Television sets have been around for decades, from being small TV sets receiving grainy content in its early years to ultra-high-definition large screen displays beaming content from all over the world, TVs have changed a lot in the past hundred years. With the evolution of TVs through the past decade, the experience of static viewing of cable-driven content has evolved into an interactive content-driven experience powered by the world wide web, powerful embedded SOCs and the growing need of wanting to use that large screen for simply more activities has laid the platform for what we call today as "Intelligent TVs". While the world is adapting to these "Intelligent TVs", The platforms that power the experience are still produced within walled proprietary gardens with a constant threat to User Privacy and User personal data embezzlement that creates the need for having more open platforms. The Plasma Bigscreen project is aimed towards supporting this open platform vision providing interfaces and features similar to today's closed Smart TV Boxes all powered by Plasma, Kirigami, and KDE Frameworks with a touch of Mycroft's open-source voice assistance platform bundled together t...

C++17 and 20 Goodies

Room 1

C++ is evolving rapidly in the past few years and it is hard to keep track of all the new features we are getting. In this talk, we are going to cover the new features that C++17 and 20 bring and how they can be combined with each other.

Sunday 09:30


Free Software, Press Freedom & KDE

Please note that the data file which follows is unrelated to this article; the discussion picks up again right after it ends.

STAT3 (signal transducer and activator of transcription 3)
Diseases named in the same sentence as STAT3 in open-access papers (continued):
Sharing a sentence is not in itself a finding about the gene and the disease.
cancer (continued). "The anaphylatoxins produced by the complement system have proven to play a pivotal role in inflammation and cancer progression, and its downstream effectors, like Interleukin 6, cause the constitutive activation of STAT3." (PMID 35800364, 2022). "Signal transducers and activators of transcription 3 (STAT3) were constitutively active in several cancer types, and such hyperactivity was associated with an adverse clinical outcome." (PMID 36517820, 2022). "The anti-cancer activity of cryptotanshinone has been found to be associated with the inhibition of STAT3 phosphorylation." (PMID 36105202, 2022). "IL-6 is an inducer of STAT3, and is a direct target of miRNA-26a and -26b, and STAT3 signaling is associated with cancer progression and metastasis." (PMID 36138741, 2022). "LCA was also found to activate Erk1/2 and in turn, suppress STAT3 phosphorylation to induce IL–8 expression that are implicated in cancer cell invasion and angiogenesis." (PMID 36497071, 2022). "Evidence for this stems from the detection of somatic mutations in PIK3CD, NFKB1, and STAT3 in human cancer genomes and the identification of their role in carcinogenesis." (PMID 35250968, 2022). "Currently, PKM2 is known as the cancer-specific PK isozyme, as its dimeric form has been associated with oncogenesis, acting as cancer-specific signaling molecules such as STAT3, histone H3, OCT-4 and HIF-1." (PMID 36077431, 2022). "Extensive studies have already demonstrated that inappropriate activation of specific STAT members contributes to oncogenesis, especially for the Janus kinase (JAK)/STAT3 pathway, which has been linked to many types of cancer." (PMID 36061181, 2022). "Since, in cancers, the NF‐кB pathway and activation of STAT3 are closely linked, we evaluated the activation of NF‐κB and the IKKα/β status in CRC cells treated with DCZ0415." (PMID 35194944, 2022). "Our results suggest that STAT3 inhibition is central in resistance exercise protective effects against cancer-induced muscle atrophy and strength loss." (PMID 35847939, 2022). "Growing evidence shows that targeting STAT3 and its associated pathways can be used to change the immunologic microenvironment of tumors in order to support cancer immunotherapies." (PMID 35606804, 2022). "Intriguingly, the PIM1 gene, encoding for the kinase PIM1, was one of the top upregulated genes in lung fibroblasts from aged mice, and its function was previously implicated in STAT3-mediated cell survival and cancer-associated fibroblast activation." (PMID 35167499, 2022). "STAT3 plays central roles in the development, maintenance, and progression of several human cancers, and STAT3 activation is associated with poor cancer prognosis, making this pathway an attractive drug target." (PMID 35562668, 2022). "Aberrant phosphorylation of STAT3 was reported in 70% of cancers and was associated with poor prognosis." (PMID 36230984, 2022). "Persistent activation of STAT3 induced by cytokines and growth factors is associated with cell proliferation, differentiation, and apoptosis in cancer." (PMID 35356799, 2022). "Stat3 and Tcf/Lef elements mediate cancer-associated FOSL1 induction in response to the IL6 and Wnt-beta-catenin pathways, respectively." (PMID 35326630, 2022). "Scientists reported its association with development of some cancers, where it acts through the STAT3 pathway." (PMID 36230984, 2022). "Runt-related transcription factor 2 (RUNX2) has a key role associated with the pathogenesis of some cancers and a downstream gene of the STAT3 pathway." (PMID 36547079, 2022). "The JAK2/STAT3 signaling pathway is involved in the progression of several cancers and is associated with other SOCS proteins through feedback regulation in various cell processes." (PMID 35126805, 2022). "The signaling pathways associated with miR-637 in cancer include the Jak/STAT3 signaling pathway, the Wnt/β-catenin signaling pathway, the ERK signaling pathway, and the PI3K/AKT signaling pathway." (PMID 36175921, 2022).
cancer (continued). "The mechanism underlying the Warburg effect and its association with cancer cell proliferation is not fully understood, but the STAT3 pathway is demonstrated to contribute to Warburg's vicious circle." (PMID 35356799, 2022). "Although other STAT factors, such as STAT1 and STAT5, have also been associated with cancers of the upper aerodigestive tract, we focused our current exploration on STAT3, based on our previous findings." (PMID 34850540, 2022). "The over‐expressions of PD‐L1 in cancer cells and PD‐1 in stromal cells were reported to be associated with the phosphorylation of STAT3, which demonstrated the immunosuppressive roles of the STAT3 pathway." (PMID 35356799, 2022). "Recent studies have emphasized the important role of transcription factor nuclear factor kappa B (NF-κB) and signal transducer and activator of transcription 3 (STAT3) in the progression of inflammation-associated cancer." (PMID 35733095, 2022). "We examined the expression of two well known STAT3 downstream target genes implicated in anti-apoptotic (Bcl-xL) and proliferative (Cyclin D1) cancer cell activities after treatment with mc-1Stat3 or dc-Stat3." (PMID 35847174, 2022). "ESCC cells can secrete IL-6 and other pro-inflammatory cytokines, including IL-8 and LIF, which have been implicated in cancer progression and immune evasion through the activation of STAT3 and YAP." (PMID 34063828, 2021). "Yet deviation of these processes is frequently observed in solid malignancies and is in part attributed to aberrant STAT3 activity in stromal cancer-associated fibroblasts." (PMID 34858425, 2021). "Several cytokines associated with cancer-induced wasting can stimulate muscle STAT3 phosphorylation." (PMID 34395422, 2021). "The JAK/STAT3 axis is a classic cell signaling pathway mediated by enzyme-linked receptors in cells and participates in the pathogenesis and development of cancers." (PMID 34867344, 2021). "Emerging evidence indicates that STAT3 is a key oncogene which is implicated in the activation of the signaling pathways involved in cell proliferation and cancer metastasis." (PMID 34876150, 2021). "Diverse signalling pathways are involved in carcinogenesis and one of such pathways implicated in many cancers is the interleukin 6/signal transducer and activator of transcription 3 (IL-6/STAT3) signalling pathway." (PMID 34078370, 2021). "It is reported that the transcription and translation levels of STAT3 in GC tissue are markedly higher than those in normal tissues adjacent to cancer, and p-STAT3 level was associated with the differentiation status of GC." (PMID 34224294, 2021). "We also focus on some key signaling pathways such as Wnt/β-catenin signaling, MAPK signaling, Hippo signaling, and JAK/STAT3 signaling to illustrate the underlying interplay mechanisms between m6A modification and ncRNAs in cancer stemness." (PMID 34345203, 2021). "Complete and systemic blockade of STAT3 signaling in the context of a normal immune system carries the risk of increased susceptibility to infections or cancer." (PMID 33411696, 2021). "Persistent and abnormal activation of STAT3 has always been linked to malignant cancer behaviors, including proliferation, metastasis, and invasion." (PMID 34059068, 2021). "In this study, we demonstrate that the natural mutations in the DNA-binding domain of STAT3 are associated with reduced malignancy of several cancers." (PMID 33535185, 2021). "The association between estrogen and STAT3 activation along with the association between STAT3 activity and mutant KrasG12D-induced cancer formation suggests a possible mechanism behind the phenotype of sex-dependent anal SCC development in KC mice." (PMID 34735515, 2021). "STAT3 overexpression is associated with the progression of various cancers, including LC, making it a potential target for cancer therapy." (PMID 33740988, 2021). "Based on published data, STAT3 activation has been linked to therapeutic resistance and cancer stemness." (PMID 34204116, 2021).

Story of Janayugom - Room 2

Story of Janayugom, the first newspaper in the world to use 100% free software for pre-press processes and how KDE played an important role in it.

Janayugom is a local daily newspaper in Kerala with 100k readers. In a time where press freedom is under threat, local newspapers are struggling to survive. The increasing subscription cost of various proprietary software adds even more burden. This presentation is about how free software came to their rescue and how KDE & Plasma Desktop helped in the migration. It also includes the story of Scribus and Janayugom Edit - a Qt based ASCII to Unicode converter and text editor.

Rust from a KDE Perspective

What could this programming offer to the KDE developer community? - Room 1

Since C++ was released in the 80s rare are the other programming languages to compete on its segment of bare-metal, yet High-level, yet practical. Among those Rust offers a unique option.

What makes Rust a unique programming languages. Why could it be a good match for the KDE developer community. Why it won't happen anytime soon that we can hack in Rust in KDE projects.